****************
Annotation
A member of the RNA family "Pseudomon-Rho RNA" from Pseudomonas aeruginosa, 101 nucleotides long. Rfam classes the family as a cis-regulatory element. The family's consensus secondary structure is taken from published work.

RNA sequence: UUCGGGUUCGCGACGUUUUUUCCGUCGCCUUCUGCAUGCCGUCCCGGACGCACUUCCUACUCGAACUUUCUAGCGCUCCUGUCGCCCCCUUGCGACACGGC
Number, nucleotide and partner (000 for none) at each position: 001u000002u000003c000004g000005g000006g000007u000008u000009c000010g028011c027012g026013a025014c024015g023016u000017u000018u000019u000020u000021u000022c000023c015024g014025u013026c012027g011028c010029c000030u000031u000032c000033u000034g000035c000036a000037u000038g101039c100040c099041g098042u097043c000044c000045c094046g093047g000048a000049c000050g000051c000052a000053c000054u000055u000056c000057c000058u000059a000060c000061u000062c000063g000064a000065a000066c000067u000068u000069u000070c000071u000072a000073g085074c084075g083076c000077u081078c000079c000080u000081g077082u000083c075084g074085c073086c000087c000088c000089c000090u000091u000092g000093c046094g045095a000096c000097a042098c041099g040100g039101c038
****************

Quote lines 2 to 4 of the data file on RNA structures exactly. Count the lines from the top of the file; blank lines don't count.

A member of the RNA family "Pseudomon-Rho RNA" from Pseudomonas aeruginosa, 101 nucleotides long. Rfam classes the family as a cis-regulatory element. The family's consensus secondary structure is taken from published work.

RNA sequence: UUCGGGUUCGCGACGUUUUUUCCGUCGCCUUCUGCAUGCCGUCCCGGACGCACUUCCUACUCGAACUUUCUAGCGCUCCUGUCGCCCCCUUGCGACACGGC
Number, nucleotide and partner (000 for none) at each position: 001u000002u000003c000004g000005g000006g000007u000008u000009c000010g028011c027012g026013a025014c024015g023016u000017u000018u000019u000020u000021u000022c000023c015024g014025u013026c012027g011028c010029c000030u000031u000032c000033u000034g000035c000036a000037u000038g101039c100040c099041g098042u097043c000044c000045c094046g093047g000048a000049c000050g000051c000052a000053c000054u000055u000056c000057c000058u000059a000060c000061u000062c000063g000064a000065a000066c000067u000068u000069u000070c000071u000072a000073g085074c084075g083076c000077u081078c000079c000080u000081g077082u000083c075084g074085c073086c000087c000088c000089c000090u000091u000092g000093c046094g045095a000096c000097a042098c041099g040100g039101c038